Strategies for Successfully Eating Out
Restaurant dining has changed in so many ways over the years. For me as a child it was a special treat. We would get dressed up and go out to the restaurant to sit down and eat in. We would take our time, talk with each other and savour the flavours and the experience. I remember only getting to order in pizza once a month and we would eat raw veggies as an appetizer while we waited for it to be delivered. 1 large pizza for 5 of us.
This is nothing like it is today. Eating out, ordering in, taking out or eating at a food truck is very common and typical in many weekly menus. In fact, it is often something that happens a few times a week or in some cases a few times a day. It’s no wonder Canadians spend so much of their income on food. According to stats Canada, Canadian households eat out an average of 520 meals a year. If this is the case for your family, there are a few things to consider when making your meal choice.
First, ask for what you want. Think of the meal out as part of your daily menu and not as a “treat”.
This means applying the same principles for healthy choices you would at home:
- include a source of protein
- cover ½ your plate with veg
- choose more whole grains
- watch your portions
- be reasonable with fat (nothing deep fried)
You may have to sub the fries for salad, order extra vegetables, get ½ portions or share with a friend. You could get sauces on the side, sub mashed potato for baked and stop eating when you are satisfied not stuffed (don’t be shy, take a doggy bag).
Second, watch out for the “health halo”. Just because it’s coming from a healthy restaurant or café doesn’t mean that all items are healthy.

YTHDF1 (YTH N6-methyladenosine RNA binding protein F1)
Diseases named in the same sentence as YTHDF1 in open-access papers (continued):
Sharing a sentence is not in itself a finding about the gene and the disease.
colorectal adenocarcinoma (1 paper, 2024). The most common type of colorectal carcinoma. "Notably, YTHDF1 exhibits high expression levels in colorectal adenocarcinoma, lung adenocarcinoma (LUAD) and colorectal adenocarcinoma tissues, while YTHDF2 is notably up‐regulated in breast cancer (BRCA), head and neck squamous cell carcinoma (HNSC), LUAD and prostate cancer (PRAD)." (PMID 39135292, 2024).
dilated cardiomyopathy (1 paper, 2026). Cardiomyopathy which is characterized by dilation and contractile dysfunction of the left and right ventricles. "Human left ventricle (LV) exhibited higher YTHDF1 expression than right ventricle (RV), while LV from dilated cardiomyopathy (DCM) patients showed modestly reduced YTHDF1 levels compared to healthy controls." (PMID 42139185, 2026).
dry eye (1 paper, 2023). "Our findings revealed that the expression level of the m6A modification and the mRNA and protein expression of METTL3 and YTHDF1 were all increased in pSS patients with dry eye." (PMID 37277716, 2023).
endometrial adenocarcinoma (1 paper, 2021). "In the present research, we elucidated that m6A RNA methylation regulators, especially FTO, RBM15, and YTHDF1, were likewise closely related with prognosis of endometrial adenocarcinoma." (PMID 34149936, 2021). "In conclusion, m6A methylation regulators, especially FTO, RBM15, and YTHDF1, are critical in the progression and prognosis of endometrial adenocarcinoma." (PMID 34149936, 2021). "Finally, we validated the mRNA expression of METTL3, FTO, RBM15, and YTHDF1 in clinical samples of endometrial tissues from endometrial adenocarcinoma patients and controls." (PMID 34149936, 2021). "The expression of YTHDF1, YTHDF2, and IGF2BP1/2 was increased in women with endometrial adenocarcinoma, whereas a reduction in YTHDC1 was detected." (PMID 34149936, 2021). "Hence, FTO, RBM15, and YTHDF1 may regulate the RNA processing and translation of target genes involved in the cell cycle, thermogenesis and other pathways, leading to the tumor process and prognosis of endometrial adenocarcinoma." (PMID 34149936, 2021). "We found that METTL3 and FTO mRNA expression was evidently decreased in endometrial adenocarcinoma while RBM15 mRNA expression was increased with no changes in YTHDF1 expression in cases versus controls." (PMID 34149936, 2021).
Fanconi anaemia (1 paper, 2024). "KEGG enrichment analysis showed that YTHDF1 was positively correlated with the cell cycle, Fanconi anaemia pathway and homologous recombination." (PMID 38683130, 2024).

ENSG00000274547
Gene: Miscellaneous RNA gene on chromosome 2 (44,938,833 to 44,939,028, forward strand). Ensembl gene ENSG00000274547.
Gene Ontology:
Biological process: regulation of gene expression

- If there are labels or ingredient lists, check them out
- Beware of the gluten-free baking and desserts (often high in sugar, starch, fat and calories)
- Organic sugar is still sugar. Watch the fancy drinks with added sugar
- Vegan and vegetarian dishes aren’t calorie free!
Third, learn the lingo.
Breaded and crispy likely means cooked in a vat of oil. Some other high fat items include: Aioli, Alfredo, au gratin, batter fried, battered, buttery, cheese sauce, coconut milk, cream, cream sauce, crème, crusted, deep fried, escalloped, French fried, fried, fritter, ghee, hollandaise, in gravy, mayonnaise, pate, refried, sauté (sautéed), scampi- style, sizzling, stir-fried, tempura.
Fourth, try not to starve yourself or save up in anticipation of the meal out.
- Eat a breakfast that includes protein (for satiety)
- Have an apple or some veggies before you go out to lunch
- Stay well hydrated throughout the day
- Have a small snack between meals to maintain consistent blood sugars and avoid extreme hunger and cravings
Ideally, try to find ways to eat food from home more often, you have more control over what you make, it will cost you less and is often a better portion size. If you keep restaurant dining to a minimum you can order what you like because it is a treat!